Carbon Dioxide (CO2) Emissions of American Households in Light of Sustainability Strategies
Greenhouse gas (GHG) emissions from human activities, land-use changes, and transportation are the main cause of the global climate change. Reduction of GHG emissions by raising global pollution awareness and reasonable actons to conserve and increase efficiency is essential to sustainable living. Per capita Carbon Dioxide (CO2) emission in the U.S. is exceeding acceptable levels for the civilized world and is jeopardizing the well-being of the future generations. The present research postulates greenhouse gas emissions as the major environmental problem of 21st century and explores the sources of CO2 emissions in relation to household activities that directly impact environmental sustainability. Carbon Dioxide footprints of 61 surveyed households, whocompleted a questionnaire, were measured using Environmental Protection Agency (EPA) greenhouse gas emission calculator. Various diagrams are presented to demonstrate the impacting factors of specificbehavioral patterns in households’ enegy consumption on the size of their footprint. In conclusioin recommendations for further actions are presented.
||Greenhouse Gas Emission (GHG), Carbon Footprint Calculation, Sustainability, High density development, Transit Oriented Development, Environmental Impact
The International Journal of Climate Change: Impacts and Responses, Volume 4, Issue 3, pp.31-45.
Article: Print (Spiral Bound).
Article: Electronic (PDF File; 635.253KB).
PhD Student, School of Engineering, Transportation and Urban Infrastructure, Morgan State University, Baltimore, MD, USA
Safieh Laaly is a Doctor of Engineering Candidate, Transportation and Urban Infrastructure, at Morgan State University in Baltimore, MD. She is a landscape architect with years of experience providing design services to private firms in Baltimore area. She came to the United States in her early twenties for higher education and later traveled to Canada where she finished her undergraduate studies in Fine Arts at the University of Guelph, Ontario. She traveled with her husband and lived in different places including Saudi Arabia, Turkey, and Iran while she was raising her children. She returned to US when her children became of school age and finished her master’s degree in landscape architecture at Morgan State University in 1994. She lost her job due to the lowering demand in her profession and after freelancing as a consultant and realizing the severity of the job-market she returned to academia to upgrade her skills and knowledge. She loves nature and is an advocate for the environmental sustainability.
Associate Professor, School of Engineering, Baltimore, MD, USA
Dr. Gbekeloluwa Oguntimein received his B.S. and Ph.D. degrees in Chemical Engineering from Iowa State University. He has over 35 years’ experience in teaching and research in food technology, biochemical, water resource and environmental process engineering. Prior to joining the school of engineering at Morgan State University (MSU), he was an Associate Professor in the department of Food Technology, University of Ibadan, Nigeria where he also served as the Acting Head of Industrial Coordinating Unit, and Sub-Dean of the Faculty of Technology. Currently he teaches environmental engineering, wastewater treatment and water resource engineering, Environmental impact and risk Assessment and Project Management at the undergraduate and graduate levels at MSU. His research areas are application of biological systems in the solution and prevention of environmental engineering problems and development of sustainable energy.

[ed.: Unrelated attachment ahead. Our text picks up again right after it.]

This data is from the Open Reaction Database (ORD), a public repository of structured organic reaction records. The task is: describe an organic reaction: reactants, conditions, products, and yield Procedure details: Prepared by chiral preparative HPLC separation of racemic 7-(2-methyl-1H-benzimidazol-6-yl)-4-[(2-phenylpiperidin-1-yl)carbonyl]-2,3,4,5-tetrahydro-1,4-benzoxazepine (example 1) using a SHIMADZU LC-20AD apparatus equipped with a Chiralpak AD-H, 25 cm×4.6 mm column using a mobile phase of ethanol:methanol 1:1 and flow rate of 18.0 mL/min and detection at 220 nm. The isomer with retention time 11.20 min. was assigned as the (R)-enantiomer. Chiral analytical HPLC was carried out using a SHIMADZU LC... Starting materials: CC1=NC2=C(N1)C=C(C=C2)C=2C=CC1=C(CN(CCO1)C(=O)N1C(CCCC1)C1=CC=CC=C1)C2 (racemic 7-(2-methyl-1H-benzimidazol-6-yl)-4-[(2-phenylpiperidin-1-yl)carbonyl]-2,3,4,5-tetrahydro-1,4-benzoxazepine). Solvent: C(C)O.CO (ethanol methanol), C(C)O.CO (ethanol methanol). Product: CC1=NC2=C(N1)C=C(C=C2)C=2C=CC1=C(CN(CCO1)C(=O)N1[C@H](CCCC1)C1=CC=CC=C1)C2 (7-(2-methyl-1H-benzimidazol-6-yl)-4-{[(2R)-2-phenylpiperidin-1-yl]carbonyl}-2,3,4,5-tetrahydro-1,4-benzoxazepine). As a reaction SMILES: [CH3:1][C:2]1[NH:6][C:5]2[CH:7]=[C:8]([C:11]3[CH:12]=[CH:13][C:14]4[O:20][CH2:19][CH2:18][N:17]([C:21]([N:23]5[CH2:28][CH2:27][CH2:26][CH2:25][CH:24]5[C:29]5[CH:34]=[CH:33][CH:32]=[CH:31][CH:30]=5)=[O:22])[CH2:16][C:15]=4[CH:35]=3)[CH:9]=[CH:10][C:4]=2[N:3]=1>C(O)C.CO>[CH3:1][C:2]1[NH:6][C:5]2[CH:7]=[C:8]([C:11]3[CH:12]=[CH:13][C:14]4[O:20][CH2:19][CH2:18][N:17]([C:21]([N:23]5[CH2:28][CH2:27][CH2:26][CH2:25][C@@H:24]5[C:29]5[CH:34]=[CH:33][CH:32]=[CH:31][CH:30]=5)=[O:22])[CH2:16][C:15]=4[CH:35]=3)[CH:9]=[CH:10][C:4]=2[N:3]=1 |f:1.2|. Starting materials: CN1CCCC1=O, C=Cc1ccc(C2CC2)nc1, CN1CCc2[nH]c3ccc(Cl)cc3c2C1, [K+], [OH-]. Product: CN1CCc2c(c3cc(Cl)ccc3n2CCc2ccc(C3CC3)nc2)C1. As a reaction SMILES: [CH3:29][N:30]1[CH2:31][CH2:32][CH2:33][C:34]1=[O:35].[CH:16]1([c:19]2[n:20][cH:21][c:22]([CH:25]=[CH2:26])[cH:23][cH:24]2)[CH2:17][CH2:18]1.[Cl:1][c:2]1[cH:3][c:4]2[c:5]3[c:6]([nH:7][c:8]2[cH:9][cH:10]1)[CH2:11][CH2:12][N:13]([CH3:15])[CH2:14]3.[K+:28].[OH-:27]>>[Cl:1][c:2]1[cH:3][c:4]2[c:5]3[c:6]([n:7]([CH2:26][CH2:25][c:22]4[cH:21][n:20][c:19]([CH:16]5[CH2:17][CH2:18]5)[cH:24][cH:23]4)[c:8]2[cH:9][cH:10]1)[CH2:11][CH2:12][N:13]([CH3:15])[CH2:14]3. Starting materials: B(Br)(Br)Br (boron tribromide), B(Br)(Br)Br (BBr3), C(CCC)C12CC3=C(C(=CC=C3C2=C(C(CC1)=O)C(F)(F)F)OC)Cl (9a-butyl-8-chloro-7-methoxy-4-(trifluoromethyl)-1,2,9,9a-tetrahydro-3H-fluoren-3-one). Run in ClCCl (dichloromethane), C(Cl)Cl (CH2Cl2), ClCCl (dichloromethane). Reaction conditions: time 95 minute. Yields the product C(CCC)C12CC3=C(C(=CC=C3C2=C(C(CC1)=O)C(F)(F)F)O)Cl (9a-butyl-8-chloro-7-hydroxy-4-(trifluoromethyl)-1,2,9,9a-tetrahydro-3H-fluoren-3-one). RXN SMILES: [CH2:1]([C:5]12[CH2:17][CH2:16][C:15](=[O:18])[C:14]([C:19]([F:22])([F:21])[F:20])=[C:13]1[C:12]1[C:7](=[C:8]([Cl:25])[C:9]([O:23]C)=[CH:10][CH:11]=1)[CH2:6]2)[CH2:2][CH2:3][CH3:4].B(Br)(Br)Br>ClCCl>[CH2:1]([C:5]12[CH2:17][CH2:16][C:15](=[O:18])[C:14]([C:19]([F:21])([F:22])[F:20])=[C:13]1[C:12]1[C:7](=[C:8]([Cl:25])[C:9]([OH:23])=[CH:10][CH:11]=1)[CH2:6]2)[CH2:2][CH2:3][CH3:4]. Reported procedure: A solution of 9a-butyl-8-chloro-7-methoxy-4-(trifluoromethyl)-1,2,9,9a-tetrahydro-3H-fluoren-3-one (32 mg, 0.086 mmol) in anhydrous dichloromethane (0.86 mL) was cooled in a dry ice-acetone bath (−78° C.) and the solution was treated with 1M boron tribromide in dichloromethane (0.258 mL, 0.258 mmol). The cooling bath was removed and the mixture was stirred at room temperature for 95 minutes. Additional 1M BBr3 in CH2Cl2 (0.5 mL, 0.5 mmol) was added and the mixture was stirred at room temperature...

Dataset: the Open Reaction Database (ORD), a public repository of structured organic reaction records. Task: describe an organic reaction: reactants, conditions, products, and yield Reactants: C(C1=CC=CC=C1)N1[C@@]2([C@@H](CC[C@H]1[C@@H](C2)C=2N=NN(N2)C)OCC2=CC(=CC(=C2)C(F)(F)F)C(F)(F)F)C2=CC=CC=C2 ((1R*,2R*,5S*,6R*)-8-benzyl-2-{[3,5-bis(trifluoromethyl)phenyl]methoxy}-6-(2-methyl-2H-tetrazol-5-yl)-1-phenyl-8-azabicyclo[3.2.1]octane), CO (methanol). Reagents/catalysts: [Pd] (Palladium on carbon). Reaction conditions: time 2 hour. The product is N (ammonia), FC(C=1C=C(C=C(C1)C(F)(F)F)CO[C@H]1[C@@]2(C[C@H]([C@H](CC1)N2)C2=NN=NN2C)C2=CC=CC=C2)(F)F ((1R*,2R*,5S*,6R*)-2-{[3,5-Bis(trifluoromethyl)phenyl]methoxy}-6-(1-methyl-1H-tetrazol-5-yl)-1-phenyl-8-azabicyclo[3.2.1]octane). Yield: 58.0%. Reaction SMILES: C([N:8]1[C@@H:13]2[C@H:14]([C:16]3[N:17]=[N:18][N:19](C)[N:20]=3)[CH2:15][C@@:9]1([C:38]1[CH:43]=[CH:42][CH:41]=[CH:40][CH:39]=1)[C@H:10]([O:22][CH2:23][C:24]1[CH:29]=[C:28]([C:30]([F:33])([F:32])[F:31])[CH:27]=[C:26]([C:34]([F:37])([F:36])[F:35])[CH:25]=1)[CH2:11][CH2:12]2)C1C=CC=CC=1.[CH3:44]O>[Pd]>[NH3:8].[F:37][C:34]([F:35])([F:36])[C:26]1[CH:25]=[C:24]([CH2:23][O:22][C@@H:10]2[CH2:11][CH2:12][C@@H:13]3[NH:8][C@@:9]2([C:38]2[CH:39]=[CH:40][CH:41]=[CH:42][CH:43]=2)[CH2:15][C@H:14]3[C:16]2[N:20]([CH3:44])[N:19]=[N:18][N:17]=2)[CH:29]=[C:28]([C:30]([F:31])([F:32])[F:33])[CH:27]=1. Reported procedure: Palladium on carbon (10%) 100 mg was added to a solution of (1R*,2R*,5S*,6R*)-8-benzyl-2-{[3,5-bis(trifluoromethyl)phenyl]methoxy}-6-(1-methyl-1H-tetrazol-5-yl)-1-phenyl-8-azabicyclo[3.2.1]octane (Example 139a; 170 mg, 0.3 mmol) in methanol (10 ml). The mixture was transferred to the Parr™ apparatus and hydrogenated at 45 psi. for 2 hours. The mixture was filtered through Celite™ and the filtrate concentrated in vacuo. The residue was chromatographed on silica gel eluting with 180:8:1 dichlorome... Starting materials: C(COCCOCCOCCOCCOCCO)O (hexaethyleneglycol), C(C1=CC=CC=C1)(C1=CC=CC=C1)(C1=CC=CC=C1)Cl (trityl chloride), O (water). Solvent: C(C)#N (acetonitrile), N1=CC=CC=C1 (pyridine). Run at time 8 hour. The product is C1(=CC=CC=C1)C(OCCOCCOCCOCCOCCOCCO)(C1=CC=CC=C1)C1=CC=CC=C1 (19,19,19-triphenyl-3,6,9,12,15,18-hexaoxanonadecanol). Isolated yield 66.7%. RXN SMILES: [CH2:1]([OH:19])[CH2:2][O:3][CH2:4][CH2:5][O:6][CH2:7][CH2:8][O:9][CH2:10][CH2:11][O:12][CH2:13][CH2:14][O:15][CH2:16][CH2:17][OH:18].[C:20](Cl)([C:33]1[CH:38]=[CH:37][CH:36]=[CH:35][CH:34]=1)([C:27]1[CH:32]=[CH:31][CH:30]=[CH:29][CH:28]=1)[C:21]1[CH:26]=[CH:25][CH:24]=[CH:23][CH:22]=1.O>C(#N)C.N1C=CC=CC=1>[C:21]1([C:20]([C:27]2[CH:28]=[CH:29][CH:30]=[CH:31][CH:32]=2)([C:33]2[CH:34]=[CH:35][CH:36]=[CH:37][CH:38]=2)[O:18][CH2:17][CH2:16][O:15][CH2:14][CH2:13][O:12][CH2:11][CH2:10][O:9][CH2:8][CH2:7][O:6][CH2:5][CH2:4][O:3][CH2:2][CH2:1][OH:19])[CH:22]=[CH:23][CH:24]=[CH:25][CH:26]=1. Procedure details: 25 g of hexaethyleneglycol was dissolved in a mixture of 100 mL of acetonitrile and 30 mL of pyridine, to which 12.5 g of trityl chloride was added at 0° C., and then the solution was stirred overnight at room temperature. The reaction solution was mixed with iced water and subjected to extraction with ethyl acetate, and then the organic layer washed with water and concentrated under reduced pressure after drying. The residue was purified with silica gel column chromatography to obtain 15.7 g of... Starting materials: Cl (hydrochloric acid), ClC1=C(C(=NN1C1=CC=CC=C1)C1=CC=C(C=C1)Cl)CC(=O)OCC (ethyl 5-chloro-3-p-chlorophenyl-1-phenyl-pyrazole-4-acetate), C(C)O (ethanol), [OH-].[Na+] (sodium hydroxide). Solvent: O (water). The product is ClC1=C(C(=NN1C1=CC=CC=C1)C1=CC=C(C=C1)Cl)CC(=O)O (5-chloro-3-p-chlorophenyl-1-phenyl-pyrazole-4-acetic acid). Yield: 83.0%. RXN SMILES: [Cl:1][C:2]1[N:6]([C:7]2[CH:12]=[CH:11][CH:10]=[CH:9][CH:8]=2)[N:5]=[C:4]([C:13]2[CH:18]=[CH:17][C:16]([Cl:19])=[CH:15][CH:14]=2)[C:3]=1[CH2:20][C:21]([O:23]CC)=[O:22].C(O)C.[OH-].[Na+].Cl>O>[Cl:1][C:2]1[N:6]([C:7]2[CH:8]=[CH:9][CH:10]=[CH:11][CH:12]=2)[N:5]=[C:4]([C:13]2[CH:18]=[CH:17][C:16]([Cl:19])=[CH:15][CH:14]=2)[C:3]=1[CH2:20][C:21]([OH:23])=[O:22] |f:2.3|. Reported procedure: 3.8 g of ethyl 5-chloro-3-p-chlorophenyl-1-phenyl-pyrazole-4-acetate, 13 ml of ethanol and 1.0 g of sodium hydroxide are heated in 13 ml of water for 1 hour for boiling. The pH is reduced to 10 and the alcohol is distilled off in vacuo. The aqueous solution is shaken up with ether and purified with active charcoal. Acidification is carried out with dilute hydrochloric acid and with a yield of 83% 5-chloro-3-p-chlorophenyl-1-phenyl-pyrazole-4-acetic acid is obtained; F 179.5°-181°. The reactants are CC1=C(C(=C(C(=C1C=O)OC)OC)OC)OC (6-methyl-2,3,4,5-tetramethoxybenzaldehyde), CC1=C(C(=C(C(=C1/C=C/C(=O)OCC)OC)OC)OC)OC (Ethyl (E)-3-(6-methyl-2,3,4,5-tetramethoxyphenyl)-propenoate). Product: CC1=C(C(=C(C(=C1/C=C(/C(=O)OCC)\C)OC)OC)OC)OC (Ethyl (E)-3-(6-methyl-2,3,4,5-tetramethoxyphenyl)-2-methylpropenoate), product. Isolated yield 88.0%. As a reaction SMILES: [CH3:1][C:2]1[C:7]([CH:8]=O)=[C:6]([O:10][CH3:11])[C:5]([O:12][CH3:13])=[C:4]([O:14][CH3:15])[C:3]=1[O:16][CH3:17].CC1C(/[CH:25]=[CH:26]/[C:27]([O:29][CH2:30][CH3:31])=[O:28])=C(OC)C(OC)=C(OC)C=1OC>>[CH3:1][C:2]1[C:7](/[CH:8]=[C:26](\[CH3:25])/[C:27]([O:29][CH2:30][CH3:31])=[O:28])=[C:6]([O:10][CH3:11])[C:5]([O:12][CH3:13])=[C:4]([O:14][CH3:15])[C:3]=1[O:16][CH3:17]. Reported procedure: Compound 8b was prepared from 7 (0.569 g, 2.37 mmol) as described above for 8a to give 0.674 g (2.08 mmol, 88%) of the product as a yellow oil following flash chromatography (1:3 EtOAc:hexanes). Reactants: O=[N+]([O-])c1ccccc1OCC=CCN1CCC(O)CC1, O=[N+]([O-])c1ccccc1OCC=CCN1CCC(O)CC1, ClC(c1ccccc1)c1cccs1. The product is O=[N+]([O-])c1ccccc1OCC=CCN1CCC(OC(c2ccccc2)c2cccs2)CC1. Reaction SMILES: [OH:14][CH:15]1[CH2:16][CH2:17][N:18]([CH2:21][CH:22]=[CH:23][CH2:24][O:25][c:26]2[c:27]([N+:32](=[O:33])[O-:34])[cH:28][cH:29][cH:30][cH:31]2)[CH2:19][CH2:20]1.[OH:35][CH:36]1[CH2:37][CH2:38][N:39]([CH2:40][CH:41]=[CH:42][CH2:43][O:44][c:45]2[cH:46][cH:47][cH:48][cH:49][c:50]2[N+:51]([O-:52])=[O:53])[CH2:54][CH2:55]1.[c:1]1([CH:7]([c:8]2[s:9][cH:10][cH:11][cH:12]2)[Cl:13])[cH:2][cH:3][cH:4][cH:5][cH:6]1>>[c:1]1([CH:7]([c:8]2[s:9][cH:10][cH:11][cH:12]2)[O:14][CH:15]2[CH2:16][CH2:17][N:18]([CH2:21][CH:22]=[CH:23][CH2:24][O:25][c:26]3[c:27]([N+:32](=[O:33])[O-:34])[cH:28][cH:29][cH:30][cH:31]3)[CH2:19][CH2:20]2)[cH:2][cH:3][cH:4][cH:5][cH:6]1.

Assistant Professor, Transportation and Urban Infrastructure, Baltimore, MD, USA
Dr. Mansoreh Jeihani joined the department of Transportation and Urban Infrastructure Studies at Morgan State University as an assistant professor in January 2007. She had two years of work experience in both private and public transportation agencies before joining Morgan State. She has a multidisciplinary background, a PhD degree in Civil (Transportation Systems) Engineering and a Master’s degree in Economics from Virginia Tech, a Master’s in Socio-economics Systems Engineering from IRPD, and a Bachelor in Computer Engineering from Iran National University. Dr. Jeihani is interested in different research area such as transportation planning, transportation economics, intelligent transportation systems, and traveler behavior. She has published several papers in top tire journals and conference proceedings. She is the faculty adviser of the ITE student chapter and a member of ASCE.
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